WELLS, Maine — With our quasi-oceanfront 1930s motel, My Beloved Wife and I felt a little sheepish that only on our second full day we waded across the Ogunquit River (doable at low tide) then clambered over a tall dune to find the beach.
The tourist season we were told begins on the Fourth of July. Heck, it was certainly still rainy and cool at the end of June; how unlike Arkansas. The un-season was obvious by the sparse crowd. We were close to having the ocean to ourselves, well, us and just a few locals and a number of birds.
The water, in the ocean itself and the “river,” was surprisingly clear. And as far as that briny smell of saltwater, where was it. MBW and I are quite familiar with California beaches from San Diego to Half Moon Bay, and a consistent odor. Before Maine, we associated the smell with happiness: We are here! In Maine — with only a nearly absent and maybe slight astringent quality — we realize the Pacific smell has a fair amount of rot in it, seaweed on good days, a little fishy on others.
We only would smell decaying fish on Wednesday, the Kennebunkport day, but that was more from the inevitable walking past restaurant trash bins more than the little port.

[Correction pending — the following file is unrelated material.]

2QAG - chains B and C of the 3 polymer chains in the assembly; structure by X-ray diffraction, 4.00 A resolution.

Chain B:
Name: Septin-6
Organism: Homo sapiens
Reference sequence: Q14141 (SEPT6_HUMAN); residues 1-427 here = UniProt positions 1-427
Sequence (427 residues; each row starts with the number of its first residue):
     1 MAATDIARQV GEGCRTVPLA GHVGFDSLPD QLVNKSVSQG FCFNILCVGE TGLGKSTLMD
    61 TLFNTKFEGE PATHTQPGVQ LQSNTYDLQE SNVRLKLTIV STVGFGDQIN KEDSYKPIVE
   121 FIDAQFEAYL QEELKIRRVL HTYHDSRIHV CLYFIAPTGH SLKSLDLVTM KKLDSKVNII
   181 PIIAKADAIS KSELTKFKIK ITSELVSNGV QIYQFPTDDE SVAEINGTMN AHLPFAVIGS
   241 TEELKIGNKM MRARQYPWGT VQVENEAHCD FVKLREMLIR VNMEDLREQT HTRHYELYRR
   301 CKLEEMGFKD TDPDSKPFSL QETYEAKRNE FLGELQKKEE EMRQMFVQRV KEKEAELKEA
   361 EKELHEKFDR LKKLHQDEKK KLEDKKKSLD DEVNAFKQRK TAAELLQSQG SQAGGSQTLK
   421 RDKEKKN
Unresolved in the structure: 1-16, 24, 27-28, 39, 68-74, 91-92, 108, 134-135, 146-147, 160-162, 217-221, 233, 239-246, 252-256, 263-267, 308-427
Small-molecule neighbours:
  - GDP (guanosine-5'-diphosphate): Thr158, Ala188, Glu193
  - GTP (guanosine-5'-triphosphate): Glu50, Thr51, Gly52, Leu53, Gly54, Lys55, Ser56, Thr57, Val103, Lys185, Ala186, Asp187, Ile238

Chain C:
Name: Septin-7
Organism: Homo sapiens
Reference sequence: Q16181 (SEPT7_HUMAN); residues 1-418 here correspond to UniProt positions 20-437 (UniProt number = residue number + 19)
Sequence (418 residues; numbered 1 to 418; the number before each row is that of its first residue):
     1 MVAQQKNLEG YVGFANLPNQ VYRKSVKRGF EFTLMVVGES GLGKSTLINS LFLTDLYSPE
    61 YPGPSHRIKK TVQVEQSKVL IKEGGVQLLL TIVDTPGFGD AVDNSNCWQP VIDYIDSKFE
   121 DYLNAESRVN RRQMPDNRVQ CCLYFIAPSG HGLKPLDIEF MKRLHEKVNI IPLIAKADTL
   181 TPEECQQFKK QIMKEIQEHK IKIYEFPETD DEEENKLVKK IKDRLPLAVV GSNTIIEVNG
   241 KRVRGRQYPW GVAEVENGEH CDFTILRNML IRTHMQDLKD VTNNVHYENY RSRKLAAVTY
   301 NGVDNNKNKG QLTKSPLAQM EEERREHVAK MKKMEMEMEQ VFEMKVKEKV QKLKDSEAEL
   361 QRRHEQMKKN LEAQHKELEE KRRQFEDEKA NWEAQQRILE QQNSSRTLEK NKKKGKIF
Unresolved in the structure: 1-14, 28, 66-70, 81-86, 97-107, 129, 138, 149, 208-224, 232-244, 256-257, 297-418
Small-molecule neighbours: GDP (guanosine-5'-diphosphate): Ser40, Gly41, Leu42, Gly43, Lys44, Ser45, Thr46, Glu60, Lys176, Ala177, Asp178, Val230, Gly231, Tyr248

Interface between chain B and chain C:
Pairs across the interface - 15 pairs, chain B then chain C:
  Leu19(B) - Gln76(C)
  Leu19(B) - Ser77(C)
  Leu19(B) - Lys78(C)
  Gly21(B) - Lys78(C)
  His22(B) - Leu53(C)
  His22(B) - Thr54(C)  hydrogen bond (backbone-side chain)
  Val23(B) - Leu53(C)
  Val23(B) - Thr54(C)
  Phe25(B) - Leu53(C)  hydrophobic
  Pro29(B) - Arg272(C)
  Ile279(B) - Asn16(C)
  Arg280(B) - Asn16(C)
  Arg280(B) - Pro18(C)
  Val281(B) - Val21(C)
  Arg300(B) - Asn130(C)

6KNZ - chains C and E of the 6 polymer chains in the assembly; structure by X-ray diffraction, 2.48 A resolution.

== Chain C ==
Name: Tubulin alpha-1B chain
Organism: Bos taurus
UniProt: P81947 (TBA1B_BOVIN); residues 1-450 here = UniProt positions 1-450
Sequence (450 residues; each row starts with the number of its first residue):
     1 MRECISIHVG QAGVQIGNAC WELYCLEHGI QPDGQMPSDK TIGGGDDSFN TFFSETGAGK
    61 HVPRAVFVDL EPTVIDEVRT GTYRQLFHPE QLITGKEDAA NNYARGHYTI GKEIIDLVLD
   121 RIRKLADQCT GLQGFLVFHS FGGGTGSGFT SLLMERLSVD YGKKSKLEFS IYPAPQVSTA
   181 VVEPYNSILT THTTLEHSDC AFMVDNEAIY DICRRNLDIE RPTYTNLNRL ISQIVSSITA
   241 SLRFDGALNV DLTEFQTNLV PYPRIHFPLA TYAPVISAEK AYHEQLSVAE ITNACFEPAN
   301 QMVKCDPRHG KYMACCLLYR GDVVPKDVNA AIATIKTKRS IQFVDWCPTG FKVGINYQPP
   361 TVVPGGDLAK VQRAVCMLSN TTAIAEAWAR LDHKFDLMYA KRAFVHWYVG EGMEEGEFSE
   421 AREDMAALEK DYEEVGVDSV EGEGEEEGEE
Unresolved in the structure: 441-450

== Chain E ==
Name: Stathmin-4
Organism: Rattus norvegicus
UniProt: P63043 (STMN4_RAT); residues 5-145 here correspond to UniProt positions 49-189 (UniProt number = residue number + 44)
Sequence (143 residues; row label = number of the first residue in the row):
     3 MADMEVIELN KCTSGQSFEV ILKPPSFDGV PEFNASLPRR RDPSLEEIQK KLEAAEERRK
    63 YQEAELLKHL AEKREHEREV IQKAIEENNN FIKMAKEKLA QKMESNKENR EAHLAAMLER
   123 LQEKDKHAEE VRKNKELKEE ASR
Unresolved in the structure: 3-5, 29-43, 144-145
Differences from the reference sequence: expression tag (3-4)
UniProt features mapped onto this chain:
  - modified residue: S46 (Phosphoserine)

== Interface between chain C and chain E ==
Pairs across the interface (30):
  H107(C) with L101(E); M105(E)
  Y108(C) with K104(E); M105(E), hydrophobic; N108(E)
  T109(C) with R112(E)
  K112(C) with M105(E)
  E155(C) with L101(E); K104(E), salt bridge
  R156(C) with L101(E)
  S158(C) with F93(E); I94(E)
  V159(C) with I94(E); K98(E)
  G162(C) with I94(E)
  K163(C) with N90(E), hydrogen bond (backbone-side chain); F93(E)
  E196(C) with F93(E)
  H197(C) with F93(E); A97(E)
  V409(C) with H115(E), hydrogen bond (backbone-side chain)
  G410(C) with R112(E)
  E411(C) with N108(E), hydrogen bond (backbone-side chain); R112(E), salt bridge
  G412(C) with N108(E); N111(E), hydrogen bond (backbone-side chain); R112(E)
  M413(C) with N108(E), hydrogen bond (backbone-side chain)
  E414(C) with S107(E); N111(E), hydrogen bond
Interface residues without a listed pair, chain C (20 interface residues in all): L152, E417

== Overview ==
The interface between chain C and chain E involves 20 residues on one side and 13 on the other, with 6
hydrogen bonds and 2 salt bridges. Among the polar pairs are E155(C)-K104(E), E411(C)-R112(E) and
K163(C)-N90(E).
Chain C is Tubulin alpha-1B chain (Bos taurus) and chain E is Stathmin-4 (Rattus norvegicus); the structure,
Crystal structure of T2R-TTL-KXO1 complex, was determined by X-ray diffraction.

We drove one town up to Wells for the Rachel Carson National Wildlife Refuge to learn about the ecology of salt marshes. As a child in the 1960s (not a “child of the ‘60s), I remember seeing a documentary film about Carson in class. Inspired, I bought her Silent Spring. In recent years I looked through the classic somewhere and wonder how as a kid I got through it. Was it an abridged version from Scholastic Books?
After a satisfying dinner in Ogunquit, at the Impastable Dream (never mind the stale pun), we walked around; stores were starting to stay open late for the season. A drug store had a Portsmouth (N.H.) Herald, which I bought because it had the John Updike talk “above the fold,” 1A. The large photo was of the entire, dark stage, Updike’s head lit, centered and tiny, and the write-up only adequate.
The Portland (Maine) Press Herald overall has been so much better; I got one at the motel office every morning. It was small but complete, locally and nationally, good local columnists and displayed a pride in itself, too. On Wednesday mid-afternoon, we would be driving to Portland. At dinner then (more in tomorrow’s entry) with a college friend and his wife, I praised it. I thought he’d be pleased that I liked his hometown newspaper, but he wasn’t keen on its quality. He complained that its editorials especially in recent years were more conservative than they and their friends liked.
We in print journalism still see editorials and opinions as an inevitable part of our identity. Newspaper folk pooh-pooh dailies with light, “neutral” or vague commentaries, despite five years or so of inarguable national declines in circulation.
Editorials probably aren’t costing sales in and of themselves, but they aren’t really helping, are they? –30–